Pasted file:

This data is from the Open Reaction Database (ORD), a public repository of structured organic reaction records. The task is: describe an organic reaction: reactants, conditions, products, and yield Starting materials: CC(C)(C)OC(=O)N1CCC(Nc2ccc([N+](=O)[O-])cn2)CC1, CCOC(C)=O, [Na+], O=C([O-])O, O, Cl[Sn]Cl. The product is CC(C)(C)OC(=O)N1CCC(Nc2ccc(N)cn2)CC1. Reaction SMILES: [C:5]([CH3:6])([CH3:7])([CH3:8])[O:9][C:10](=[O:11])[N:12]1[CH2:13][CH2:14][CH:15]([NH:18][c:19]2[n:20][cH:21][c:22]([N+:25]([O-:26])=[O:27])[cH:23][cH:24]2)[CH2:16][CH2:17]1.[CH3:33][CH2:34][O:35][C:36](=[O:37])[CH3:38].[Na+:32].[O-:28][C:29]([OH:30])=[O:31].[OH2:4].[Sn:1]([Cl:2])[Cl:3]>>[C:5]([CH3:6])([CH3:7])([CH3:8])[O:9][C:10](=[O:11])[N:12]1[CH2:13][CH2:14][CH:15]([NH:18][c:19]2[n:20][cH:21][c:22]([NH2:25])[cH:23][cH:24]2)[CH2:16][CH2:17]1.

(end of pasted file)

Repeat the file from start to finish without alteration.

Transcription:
This data is from the Open Reaction Database (ORD), a public repository of structured organic reaction records. The task is: describe an organic reaction: reactants, conditions, products, and yield Starting materials: CC(C)(C)OC(=O)N1CCC(Nc2ccc([N+](=O)[O-])cn2)CC1, CCOC(C)=O, [Na+], O=C([O-])O, O, Cl[Sn]Cl. The product is CC(C)(C)OC(=O)N1CCC(Nc2ccc(N)cn2)CC1. Reaction SMILES: [C:5]([CH3:6])([CH3:7])([CH3:8])[O:9][C:10](=[O:11])[N:12]1[CH2:13][CH2:14][CH:15]([NH:18][c:19]2[n:20][cH:21][c:22]([N+:25]([O-:26])=[O:27])[cH:23][cH:24]2)[CH2:16][CH2:17]1.[CH3:33][CH2:34][O:35][C:36](=[O:37])[CH3:38].[Na+:32].[O-:28][C:29]([OH:30])=[O:31].[OH2:4].[Sn:1]([Cl:2])[Cl:3]>>[C:5]([CH3:6])([CH3:7])([CH3:8])[O:9][C:10](=[O:11])[N:12]1[CH2:13][CH2:14][CH:15]([NH:18][c:19]2[n:20][cH:21][c:22]([NH2:25])[cH:23][cH:24]2)[CH2:16][CH2:17]1.